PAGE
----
22 Clayton M Christensen and Michael Overdorf, “Meeting the Challenge of Disruptive Change" Harvard Business Review, March–April 2000.
23 Donald Stokes, Pasteur’s Quadrant, Basic Science and Technological Innovation, Washington, DC: Brookings, 1997.
These are but two common situations where the process of innovation can stall. Intermediating institutions, often with funding from both public and private sources, have often provided the way forward. The U.S. has a rich history of public-private partnerships that have provided a platform for successful cooperation.24
What sets the United States apart from most other industrial nations is that there is no overarching national innovation strategy to support, much less coordinate, disparate initiatives to build commercially oriented industries. Instead, as Charles Vest of the National Academy of Engineering has pointed out, the U.S. system consists of multiple centers of activity that are loosely organized but often highly entrepreneurial.25 Invention and product development are the result of knowledge that flows back and forth among complex, interlinked, and often ad-hoc sub-ecosystems at universities, corporations, government bodies, and national laboratories. Dr. Vest concludes that the U.S. innovation system “frankly is not really a system. It is not designed or planned very explicitly.” Nevertheless, as Dr. Vest notes, it has worked remarkably well at producing commercial products, processes, and services.26
Paradoxically, this complexity with its many opportunities for entrepreneurship may be a major strength of the U.S. innovation system. Indeed, Nobel laureate economist Elinor Ostrom has extensively documented the adaptive advantages of open, institutionally diverse systems over linearly designed systems.27
The front end of any innovation system is research and development. Since World War II, the United States has enjoyed an overwhelming advantage over the rest of the world in R&D investment. With annual R&D spending for 2012 forecast on the basis of purchasing power parity at $436 billion, the U.S. remains far ahead of the next-largest forecasted R&D investor, China, at $199 billion.28 Among corporations, 9 of the world’s 20 largest investors in R&D are American-based.29
24 For a review of best practices among recent U.S. partnership programs, see National Research Council, Government Industry Partnerships for the Development of New Technologies, C. Wessner, ed., Washington, DC: The National Academies Press, 2003.
25 See Charles Vest, “Universities and the U.S. Innovation System,” Building the 21st Century: U.S. - China Cooperation on Science, Technology, and Innovation. C. Wessner, ed., Washington, DC: The National Academies Press, 2011.
26 Charles Vest, op. cit.
27 Elinor Ostrom, Understanding Institutional Diversity, Ewing, N. J.: Princeton University Press, 2005.
28 Battelle and R&D Magazine, 2012 Global R&D Funding Forecast, December 2011.
Overcoming the Barriers to Innovation
As noted in Box 1.1, the process of innovation is itself a complex one involving a variety of participants across the economy. Given the complex and multifaceted nature of innovation, policies to encourage innovation need to reflect this reality.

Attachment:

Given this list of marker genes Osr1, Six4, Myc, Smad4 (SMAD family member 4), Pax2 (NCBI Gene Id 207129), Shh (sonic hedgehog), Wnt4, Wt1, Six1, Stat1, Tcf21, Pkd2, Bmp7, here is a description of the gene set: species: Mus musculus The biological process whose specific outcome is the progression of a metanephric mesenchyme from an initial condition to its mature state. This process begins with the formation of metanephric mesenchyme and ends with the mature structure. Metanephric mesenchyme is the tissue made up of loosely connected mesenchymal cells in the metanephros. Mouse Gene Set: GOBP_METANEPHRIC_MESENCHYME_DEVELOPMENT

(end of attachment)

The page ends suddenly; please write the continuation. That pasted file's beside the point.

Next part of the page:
Support for innovation first requires attention to key framework conditions including adequate investments in R&D, the security of intellectual property, a strong scientific and skills base, and a modern physical, legal, and cyber infrastructure. This includes business regulations that are simple and transparent as possible, consonant with public policy objectives such as health and environmental safety.
Support for innovation also requires our attention to common barriers that can forestall the cooperation needed to bring new ideas to the marketplace. For example, cultural barriers often separate those in industry from academia, where the focus is more on understanding basic phenomenon than on achieving concrete results.30 These barriers are often reinforced by a legacy of organizational incentives; universities have traditionally emphasized the need to publish rather than commercialize research. Cooperation can also stall when there are information asymmetries—situations where some have better (or worse) information than others in a potential transaction. For example, a venture capitalist may not realize the true significance of a researcher’s new idea, with the result that it does not receive the funding needed to develop. Indeed, the economics literature has identified a variety of contexts where the wrong incentives lead to a failure of cooperation.31
Pro-innovation policies need to strengthen the framework conditions but also address these barriers to innovation. Successful American innovation policies do just that. The Bayh-Dole Act, for example, encourages innovation by changing the incentives faced by university faculty and administrators.32
30 For an illustrative example of barriers to innovation in the food industry, see Sam Saguy, “Paradigm shifts in academia and the food industry required to meet innovation challenges.” Trends in Food Science & Technology, Volume 22, Issue 9, September 2011, pp. 467-475.
31 The analysis of incentives in economics can be divided into research on issues related to distorted motivations (including public goods problems, and common pool resource problems) and issues related to incomplete or missing information (including moral hazard and adverse selection problems.) Theoretical work in this area of economics has been richly recognized by the Central Bank of Sweden in awarding Nobel Prizes to George Akerlof, Michael Spence, Joseph E. Stiglitz, Leonid Hurwicz, Eric S. Maskin, Roger B. Myerson and Elinor Ostrom, among others.